Vasse Felix, Margaret River’s founding wine estate, was established by Dr Thomas Brendan Cullity in 1967. Among his first plantings were Cabernet Sauvignon and Malbec vines, from which he produced the estate’s first red wine. The Tom Cullity descends from these original vines and represents the purest expression of our history, place and vintage; the pinnacle of Vasse Felix.
Dr Tom Cullity
Dr Tom Cullity was a respected Cardiologist from Western Australia. He discovered the great table wines of Europe in the 1950s while in Britain working at the National Heart Hospital. Upon returning home, Tom set himself a mission to make fine wines in WA. He searched extensively for the perfect plot of land, taking guidance from the research of Professor Harold Olmo (1955) and Dr John Gladstones (1965) before establishing an 8 acre vineyard in Cowaramup called Vasse Felix.
Tom’s tenacious and enduring persistence led to the successful creation of Margaret River’s first commercial wines. He is remembered for his pioneering role in establishing the Margaret River Wine Region. The TOM CULLITY is a fitting tribute to this extraordinary legacy.
A selection of magnums and six bottle cellaring cases are also available, click the links below for more.
2017 was a cooler and later vintage than the previous 10 years; a year of elegant, structural, slightly lighter bodied wines; though ripe in flavour, vibrant and very perfumed. Higher than average yields in combination with a cooler season contributed to delayed ripening of the fruit and good retention of acidity. Some timely warmth and sunshine occurred throughout January, although February temperatures remained moderate with some rainfall. With the cooler weather, canopy management and fruit thinning was imperative to mitigate disease pressures and allow for even, persistent ripening. There was a warm start to March to finish the white harvest, followed by the driest April since 1982, allowing the reds to ripen beautifully.
Deep red/purple colour with a very fresh, nuanced, aromatic bouquet loaded with blue and red fruits, cedar and high-toned flowers, violets to the fore. A totally gorgeous bouquet, very fresh and primary but also complex and detailed. Very fine tannins; extremely long carry. A supremely elegant, sublime wine that finishes right out with impressive extension. Clearly, the best Tom Cullity to date.
This is an 82 per cent cabernet-dominant blend, making it the highest percentage of cabernet of any of the release to date. Immediately strikes as the most restrained, elegant and medium bodied of any of the vintages. A deal of tannin astringency is evident on the palate, but it sits snuggly within. Fine, silky tannins and what appears to be about an average amount of new French oak consistent with the rest of the wines, with 2016 being an exception. To me, this is a wine you will drink earlier before the others are ready, but it is still a very good wine. 97/100 (Best Drinking: Now to 2046)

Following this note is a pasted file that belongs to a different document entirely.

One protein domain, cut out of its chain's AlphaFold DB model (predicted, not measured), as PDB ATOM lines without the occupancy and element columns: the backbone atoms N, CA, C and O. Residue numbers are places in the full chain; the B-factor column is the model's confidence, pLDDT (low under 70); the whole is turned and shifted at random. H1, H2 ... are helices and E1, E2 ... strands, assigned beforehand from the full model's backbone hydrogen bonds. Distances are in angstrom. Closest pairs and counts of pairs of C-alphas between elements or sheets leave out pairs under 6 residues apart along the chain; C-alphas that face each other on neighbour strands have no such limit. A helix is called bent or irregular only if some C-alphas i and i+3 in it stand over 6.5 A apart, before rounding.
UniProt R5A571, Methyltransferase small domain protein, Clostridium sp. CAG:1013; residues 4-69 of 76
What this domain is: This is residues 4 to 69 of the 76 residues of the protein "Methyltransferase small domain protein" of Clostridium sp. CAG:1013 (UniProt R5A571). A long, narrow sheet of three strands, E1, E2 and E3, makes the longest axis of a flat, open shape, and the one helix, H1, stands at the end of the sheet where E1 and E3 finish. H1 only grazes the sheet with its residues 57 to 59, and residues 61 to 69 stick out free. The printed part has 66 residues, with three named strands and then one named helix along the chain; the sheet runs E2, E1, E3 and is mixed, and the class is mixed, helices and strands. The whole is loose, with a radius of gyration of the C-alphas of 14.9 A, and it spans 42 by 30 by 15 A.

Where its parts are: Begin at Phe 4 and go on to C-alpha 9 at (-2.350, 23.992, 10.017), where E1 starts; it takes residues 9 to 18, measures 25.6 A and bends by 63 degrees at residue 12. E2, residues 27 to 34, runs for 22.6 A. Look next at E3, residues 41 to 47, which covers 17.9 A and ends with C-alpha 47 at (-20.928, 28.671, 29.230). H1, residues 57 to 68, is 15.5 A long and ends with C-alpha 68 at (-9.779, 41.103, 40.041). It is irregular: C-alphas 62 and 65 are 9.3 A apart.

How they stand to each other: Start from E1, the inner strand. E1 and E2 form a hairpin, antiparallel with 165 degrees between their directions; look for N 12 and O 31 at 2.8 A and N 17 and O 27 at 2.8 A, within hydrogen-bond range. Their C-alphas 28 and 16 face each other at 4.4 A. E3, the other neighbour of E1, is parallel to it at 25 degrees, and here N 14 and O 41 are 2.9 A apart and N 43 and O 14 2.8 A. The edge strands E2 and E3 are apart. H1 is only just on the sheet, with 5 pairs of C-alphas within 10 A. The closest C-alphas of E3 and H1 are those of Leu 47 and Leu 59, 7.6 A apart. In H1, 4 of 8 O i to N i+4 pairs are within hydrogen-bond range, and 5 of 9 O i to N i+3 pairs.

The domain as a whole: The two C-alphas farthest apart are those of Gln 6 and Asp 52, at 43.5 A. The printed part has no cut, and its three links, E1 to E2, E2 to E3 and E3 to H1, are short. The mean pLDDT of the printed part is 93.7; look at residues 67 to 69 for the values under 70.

Outstanding - Langton's Classification VII
Sourced from the original vines planted in 1967 by Doctor Tom Cullity, the Tom Cullity Cabernet Sauvignon Malbec represents a multi-generational journey of innovation based on trial and error. Based on Houghton clone cabernet sauvignon and malbec, refined vinification techniques and maturation for 18 months in French oak, this wine validates and continues the Heytesbury narrative. Vibrant blackcurrant and herb garden aromas, fine-grained tannins, sous-bois (forrest floor) notes, generous concentration and integrated new oak mark the style.
I was struck from the outset by its elegance. It’s 14.5% alcohol but it’s medium in weight at most. There’s tension here but it’s in a context of calmness; confidence. Bay leaf notes, boysenberry and plum, mint, a creaminess, a cool blackcurrant, liquorice. There’s an ‘aussie bush spice’ aspect to the nose in particular but it’s there on the palate too. You can pretty much read peppercorn/eucalypt into that. Tannin is fine and generally even. I sat down with this over two consecutive nights and enjoyed it thoroughly without ever really being bowled over, though clearly it’s more about the future than the now. In short, it’s a classy, confident, medium-weight wine with a lovely future ahead of it.